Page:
Just found a book on how St. Francis transformed the ideal of chivalry from something worldly to something heavenly:  Gospel Chivarly: Franciscan Romanticism by Father Mark Elvins.

I once linked to an article by Stratford Caldecott called “The Chivalry of St. Joseph,” in which he quotes Fr. Elvins.

This is from another post where I quote the good father:

In fact, the Franciscan way of life offered a corrective to excesses of military life. The ideal of chivalry promoted not only courage, honor and generosity, but also fidelity and courtesy. Unfortunately, knights often used their prowess and largesse in their own interests, abusing the poor and defenseless, whom they were duty bound to protect. Father Mark Elvins, writing in Second Spring, speaks eloquently on the way in which the charism of St. Francis purified the spirit of chivalry, indeed as Father Elvins puts it, that charism “inverted” or “reversed,” the values of chivalry:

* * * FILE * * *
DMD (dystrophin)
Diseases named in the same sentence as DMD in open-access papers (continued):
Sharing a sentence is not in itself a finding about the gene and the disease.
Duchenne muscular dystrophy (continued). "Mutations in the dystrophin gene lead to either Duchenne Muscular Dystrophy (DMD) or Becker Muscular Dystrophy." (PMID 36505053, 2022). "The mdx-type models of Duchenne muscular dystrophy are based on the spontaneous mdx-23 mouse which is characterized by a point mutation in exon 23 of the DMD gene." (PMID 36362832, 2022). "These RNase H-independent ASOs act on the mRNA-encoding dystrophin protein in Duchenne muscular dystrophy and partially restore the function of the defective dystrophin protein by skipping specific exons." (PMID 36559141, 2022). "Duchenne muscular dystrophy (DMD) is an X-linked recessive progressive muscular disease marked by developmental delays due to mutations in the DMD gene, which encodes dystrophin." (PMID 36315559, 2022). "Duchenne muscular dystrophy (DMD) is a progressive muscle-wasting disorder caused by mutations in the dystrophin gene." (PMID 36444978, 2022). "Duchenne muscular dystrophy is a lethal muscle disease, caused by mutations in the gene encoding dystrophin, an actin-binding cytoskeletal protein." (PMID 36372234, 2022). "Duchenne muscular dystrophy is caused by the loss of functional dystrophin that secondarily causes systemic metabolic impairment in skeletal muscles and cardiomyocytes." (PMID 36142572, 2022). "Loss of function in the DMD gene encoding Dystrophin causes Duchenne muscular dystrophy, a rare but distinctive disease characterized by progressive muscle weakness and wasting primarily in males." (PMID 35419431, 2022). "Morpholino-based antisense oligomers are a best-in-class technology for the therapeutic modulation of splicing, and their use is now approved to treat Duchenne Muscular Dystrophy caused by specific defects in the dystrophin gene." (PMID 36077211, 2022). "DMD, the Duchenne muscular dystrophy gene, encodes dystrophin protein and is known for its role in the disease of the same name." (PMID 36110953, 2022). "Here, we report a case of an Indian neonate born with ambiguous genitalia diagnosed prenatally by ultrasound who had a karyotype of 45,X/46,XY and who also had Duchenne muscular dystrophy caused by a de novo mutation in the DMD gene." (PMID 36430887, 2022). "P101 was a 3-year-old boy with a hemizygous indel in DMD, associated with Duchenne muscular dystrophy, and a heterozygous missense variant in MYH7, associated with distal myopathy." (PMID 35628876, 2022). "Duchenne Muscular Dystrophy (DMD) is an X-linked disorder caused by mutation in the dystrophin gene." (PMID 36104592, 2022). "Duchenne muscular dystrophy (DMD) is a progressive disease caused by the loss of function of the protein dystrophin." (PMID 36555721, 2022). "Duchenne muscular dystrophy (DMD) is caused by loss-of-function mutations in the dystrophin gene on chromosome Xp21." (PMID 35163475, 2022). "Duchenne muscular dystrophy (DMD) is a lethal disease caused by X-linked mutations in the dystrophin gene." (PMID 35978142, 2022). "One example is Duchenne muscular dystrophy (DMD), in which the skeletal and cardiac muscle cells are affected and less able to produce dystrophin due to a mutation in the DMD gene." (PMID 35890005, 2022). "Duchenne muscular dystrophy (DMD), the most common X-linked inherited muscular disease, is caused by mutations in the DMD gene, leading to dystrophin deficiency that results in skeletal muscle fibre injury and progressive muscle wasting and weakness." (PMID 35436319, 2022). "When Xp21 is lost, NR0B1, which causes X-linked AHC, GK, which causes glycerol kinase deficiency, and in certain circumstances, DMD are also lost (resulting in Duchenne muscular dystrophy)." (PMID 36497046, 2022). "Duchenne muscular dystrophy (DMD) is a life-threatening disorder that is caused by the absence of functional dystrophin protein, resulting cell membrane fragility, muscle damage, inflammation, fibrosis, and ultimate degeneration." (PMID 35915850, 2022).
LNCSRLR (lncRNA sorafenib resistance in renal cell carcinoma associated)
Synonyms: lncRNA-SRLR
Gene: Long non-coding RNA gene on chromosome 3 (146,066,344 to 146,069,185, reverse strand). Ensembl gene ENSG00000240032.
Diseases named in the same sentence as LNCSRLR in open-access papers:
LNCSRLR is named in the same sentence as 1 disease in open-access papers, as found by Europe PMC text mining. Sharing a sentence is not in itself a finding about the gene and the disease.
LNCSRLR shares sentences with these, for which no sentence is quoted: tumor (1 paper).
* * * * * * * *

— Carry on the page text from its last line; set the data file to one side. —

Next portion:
By reversing the status of the knight, Francis found his new and spiritual knighthood, a chivalry suffused with the Gospel to replace the aristocratic propaganda of his age. This spiritual knighthood was not so much a system as a gradual discernment, as he viewed his hitherto privileged life in the light of faith, and sought to integrate it into the life of Christ, Celano describes how Francis consciously sought to exchange carnal weapons for spiritual ones, and worldly prowess for humbles service, making homage and fealty to the poor Christ, the King of Heaven (II Celano, 6) (“St. Francis and the Reversal of Chivalry,” Issue 2 – 2002. 22, 23).

Allow Me to Praise Thee, O Holy Virgin